How To Take Failure and Heartache Out Of Your Stock Portfolio


Almost all investing heartbreak can be avoided if you stick to one simple rule of thumb: only invest in the stocks of companies that you understand. It is amazing how many people stray from this principle. I recently heard from a brand new income investor who told me that he has over 50% of his investable assets in Linn Energy (LNCO), and he was glad that he came across my blog so that he could learn about “defensive” investments.

No, no, no.

Look, I don’t own any Linn Energy, because there are a lot of things I don’t understand about the company, and there are some things I understand about the company but don’t like (for instance, right now, the LNCO distributions roughly mirror the LINE distributions because LNCO isn’t realizing GAAP income—if LNCO starts realizing GAAP income, it will have to pay a 35% tax, causing LNCO distributions to substantially lag LINE distributions. Shares would likely fall, triggering an option for Linn management to swap out LNCO shares and replace them with LINE. I doubt this new investor is aware of risks like that with the company).

But that is okay—this article isn’t about Linn Energy. It’s about this need that some people have to own stocks they do not understand by buying the companies that are hot at a given time or popular with a certain peer group.

One thing I hope you understand is that you are not harmed in the least by not owning the stocks that everyone is buying. For the past two years, I have listened to people buy Apple as the hot stock for inclusion in a portfolio. But I don’t own it because 60% of its revenues come from phones, and I am not at all capable of predicting the future cash flows of the phone industry, and I am aware of the troubled history of phones as long-term investments (because there is a certain ruthless competition in the nature of the phone industry that comes with a wipeout risk that you simply do not see in, say, the beverage industry).

Who cares if I miss out on that investment? I don’t understand the future cash flows of phone companies, so I stay away from them. I want to invest in companies that I do understand, and have a high likelihood of growing profits for decades while I reinvest the dividends and go about my life, generating more surplus capital to deploy elsewhere.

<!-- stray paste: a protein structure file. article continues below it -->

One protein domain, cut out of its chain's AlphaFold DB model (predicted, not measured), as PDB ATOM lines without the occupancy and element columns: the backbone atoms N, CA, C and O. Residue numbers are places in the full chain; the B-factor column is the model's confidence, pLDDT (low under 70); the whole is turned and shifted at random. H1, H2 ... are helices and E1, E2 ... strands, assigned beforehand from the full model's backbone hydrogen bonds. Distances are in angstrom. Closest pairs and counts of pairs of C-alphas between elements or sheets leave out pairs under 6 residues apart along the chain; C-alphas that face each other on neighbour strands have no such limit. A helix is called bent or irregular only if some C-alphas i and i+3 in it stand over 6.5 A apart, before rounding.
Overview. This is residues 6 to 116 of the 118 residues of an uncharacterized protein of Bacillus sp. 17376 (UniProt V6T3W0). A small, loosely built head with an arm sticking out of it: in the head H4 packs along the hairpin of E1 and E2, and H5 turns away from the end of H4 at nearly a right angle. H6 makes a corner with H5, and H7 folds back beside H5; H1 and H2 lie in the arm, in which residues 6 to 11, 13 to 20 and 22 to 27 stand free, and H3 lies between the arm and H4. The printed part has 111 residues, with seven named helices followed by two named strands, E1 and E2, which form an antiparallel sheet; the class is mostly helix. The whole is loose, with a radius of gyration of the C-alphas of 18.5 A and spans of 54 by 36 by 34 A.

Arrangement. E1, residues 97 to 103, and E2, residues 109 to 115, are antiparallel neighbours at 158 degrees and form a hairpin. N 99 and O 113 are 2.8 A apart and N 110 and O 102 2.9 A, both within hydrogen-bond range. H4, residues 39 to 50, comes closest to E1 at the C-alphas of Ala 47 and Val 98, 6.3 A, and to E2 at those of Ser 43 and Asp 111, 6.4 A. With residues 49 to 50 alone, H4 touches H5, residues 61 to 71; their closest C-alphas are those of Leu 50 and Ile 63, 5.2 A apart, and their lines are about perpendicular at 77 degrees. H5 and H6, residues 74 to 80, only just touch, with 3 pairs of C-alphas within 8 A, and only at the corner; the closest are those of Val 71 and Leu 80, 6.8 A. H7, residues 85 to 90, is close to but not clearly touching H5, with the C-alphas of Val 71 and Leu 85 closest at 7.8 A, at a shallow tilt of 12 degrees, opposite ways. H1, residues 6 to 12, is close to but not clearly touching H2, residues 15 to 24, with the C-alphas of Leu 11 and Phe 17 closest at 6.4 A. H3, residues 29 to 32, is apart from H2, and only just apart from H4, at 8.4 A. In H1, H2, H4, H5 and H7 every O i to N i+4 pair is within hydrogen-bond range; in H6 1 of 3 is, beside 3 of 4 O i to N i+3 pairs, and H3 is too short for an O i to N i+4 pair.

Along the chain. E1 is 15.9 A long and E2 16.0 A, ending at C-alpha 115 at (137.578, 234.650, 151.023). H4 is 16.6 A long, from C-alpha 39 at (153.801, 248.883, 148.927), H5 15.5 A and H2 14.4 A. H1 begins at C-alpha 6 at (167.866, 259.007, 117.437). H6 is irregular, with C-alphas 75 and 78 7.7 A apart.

I have no idea where Apple or Linn Energy will be ten years from now. And because I can’t figure it out, I don’t invest in those companies. I stick to what I understand. I can figure out how Coca-Cola uses Coke, Diet Coke, Sprite, Fanta, Powerade, and 400+ other brands to make money. I understand how Procter & Gamble sells Tide Laundry Detergent and Gillette razors to make money. I understand how Johnson & Johnson sells Tylenol and Listerine to make money. So I stick with those. Bad things start to happen when you force yourself into investments that you do not understand, usually because they are “the hot stock” in a given moment or offer a higher dividend yield than the other stocks on your radar. Resist that temptation. Stick to the basics. Find what you understand, acquire an ownership stake, and hold that stock for the rest of your life as you let the dividends pile up. It takes almost all of the potential heartache out of investing.

Originally posted 2013-07-09 07:55:14.

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6 thoughts on “How To Take Failure and Heartache Out Of Your Stock Portfolio

  1. Balaji Bodicherla says:

    Hi Tim-

    Everyday I look forward to your articles, you never disappoint me with the wealth of information you share with readers, keep up the great work. I recently started dividend investing with long long term in mind. You have given so much information already, I know now what companies I should be focusing on and keeping them for long term. Thanks a lot.


  2. Steven of Chicago says:

    Tim –

    Wonderful post and great sage advice. Even Warren Buffett would agree with you. He understands ice cream (Diary Queen), candy (Mrs Sees), and soft drinks (Coca Cola), but he has never invested in technology because he doesn't understand it. I also think he doesn't invest in technology because of the huge amounts of money that go into research and development.

    I sometimes wish I had taken your advice in 1991. I heard Steve Jobs speak twice while I lived in San Francisco. I also loved the early Apple ads: Usually just a photo of an icon like Einstein or Gandhi and the words: Think Different (with the Apple logo). I bought 100 shares at $19.00 per share. And another 100 shares at $21.00 per share. They split a couple of times during the 1990s .

    I never sold them. I still don't understand the company. I kept them as a lesson and a reminder: Only invest in stocks of companies that I understand. And I did learn from this. I only buy what I know.

  3. Brian says:

    Another great article Tim! I look forward each day to reading the daily thoughts of who I consider to be one of the best financial bloggers out there. I'm looking forward to your master list of stocks at the end of month to continue my due diligence on potential investments. Thanks for giving me a great head start!

  4. says:

    Agree with you 100% on Apple. Long time ago I had a position in Nokia. They were at the top of the mobile phone could it possibly go wrong? Oops…:)

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